Cherie wrote about forgiveness:
The ones listed are relevant to the comments on my previous post:
* Aids psychological healing through positive changes in affect
* Improves physical and mental health
* Restores a victim’s sense of personal power
Forgiveness is a gift you give to yourself. It is not something you do for someone. It is not complicated. It is simple. To sum up it takes a great deal of courage to forgive someone and move on.
I have two main ideas on file [not my own] to add to that:
Recompense to no man evil for evil. Provide things honest in the sight of all men. If it be possible, as much as lieth in you, live peaceably with all men. Avenge not yourselves, but rather give place unto wrath: for it is written, Vengeance is mine; I will repay, saith the Lord.
Therefore if thine enemy hunger, feed him; if he thirst, give him drink: for in so doing thou shalt heap coals of fire on his head. Be not overcome of evil, but overcome evil with good.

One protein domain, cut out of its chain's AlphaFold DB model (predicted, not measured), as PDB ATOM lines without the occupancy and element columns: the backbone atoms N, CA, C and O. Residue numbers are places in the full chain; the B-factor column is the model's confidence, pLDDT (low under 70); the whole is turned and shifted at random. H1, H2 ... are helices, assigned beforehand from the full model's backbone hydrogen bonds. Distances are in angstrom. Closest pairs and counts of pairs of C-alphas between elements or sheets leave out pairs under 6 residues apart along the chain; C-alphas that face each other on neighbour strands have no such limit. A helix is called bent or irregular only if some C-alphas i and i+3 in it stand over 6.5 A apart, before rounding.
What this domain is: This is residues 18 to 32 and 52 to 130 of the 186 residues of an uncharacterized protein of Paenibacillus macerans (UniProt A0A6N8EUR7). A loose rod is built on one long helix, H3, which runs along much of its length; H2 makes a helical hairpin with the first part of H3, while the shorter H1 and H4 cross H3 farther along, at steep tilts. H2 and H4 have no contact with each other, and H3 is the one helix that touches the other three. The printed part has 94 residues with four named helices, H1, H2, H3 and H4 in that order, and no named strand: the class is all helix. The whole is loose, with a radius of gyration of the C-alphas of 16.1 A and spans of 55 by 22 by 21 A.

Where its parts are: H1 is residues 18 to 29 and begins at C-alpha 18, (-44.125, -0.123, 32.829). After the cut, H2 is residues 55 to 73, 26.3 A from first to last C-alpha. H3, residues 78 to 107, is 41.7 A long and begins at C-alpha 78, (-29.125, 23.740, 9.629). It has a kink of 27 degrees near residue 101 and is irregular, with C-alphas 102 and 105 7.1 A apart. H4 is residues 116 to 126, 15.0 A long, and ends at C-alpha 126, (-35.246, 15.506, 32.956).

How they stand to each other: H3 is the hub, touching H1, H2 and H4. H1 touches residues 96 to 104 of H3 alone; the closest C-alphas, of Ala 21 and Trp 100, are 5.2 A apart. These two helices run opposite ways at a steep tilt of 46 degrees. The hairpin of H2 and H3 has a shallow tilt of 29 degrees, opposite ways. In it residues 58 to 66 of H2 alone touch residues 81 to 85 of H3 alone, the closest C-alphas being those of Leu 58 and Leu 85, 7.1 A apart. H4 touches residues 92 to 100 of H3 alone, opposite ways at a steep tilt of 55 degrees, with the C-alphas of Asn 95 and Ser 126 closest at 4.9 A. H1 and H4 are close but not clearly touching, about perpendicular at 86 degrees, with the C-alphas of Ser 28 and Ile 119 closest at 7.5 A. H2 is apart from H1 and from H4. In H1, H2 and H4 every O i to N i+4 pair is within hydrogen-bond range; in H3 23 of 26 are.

If someone hurts us, either that person never knows he’s hurt us or else he just goes away and leaves us to suffer. Where once we were going along happily, now someone has made us angry, depressed and seeking revenge.
This then makes us bitter.
Does this person pay for his crime against us? No way. Do we pay for his crime? Yes, every time, through loss of balance, loss of mood and loss of health. In the end, he wins and we lose. Only we should choose how we feel.
Forgiveness is the way to say: "Nobody is going to hurt me and control my feelings, even in his absence. I make the choice whether to be hurt or not. In the end, he is the unfortunate one, not me."
By rethinking the meaning of forgiveness, we can become emotionally freer, calmer and generally a more pleasant person. Power over oneself is the key to a calmer, more balanced life.
This last was a paraphrasing of Philip McGraw.
My view of forgiveness is more aggressive than Cherie's. It can be a powerful weapon and not only to harm but to rebuild yourself.